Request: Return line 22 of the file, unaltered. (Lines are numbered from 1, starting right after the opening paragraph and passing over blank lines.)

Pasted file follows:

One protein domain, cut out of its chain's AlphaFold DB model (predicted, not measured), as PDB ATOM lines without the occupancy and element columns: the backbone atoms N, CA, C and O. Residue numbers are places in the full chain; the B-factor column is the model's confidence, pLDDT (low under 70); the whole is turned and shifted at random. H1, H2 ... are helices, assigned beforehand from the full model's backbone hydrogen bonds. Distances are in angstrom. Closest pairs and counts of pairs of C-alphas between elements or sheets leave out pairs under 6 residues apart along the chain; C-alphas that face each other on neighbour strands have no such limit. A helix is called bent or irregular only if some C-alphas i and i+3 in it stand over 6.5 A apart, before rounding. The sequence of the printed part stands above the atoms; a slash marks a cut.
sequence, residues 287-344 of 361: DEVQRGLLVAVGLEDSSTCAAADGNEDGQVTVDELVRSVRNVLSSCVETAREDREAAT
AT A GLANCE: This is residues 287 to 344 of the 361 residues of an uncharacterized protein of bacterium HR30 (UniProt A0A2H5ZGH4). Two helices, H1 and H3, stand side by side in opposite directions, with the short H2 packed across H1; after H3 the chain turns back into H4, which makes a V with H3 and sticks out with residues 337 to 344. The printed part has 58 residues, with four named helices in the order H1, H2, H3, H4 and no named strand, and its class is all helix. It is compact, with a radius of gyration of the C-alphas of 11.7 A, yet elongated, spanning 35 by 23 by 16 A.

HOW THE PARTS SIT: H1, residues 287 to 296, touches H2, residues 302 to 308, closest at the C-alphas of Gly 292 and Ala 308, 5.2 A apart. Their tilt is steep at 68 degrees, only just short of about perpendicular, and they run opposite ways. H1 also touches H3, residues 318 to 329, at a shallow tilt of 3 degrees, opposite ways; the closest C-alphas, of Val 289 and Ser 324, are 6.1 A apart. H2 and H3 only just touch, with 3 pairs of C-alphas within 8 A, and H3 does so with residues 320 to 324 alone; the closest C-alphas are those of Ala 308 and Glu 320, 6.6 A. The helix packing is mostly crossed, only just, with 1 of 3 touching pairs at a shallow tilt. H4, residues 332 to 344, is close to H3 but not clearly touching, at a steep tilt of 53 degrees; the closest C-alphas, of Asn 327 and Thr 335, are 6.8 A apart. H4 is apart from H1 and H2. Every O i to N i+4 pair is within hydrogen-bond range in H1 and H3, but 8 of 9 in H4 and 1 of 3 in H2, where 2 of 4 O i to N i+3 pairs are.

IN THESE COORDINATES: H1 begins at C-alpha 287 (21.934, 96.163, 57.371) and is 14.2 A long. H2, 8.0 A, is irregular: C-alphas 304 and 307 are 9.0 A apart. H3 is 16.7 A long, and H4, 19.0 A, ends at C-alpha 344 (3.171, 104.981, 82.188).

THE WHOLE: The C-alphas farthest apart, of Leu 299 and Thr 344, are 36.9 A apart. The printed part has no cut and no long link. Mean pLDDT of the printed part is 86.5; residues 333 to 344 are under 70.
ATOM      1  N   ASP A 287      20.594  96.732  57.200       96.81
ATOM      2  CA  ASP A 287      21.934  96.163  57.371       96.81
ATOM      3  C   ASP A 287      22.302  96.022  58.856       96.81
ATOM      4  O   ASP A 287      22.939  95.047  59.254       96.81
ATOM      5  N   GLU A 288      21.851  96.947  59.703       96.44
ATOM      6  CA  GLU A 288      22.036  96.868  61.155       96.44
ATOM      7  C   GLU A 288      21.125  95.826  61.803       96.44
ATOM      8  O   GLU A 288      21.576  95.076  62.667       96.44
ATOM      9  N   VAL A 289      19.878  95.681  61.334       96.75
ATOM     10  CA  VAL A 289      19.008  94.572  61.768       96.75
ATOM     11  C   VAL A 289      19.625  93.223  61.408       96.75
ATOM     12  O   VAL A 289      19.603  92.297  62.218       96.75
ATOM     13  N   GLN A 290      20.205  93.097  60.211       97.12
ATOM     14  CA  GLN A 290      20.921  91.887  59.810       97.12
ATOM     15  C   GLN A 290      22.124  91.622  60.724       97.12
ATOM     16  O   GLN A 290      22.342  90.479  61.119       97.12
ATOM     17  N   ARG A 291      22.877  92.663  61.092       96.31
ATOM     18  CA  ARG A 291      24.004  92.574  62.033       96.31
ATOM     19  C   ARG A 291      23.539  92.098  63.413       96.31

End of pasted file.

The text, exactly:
ATOM     17  N   ARG A 291      22.877  92.663  61.092       96.31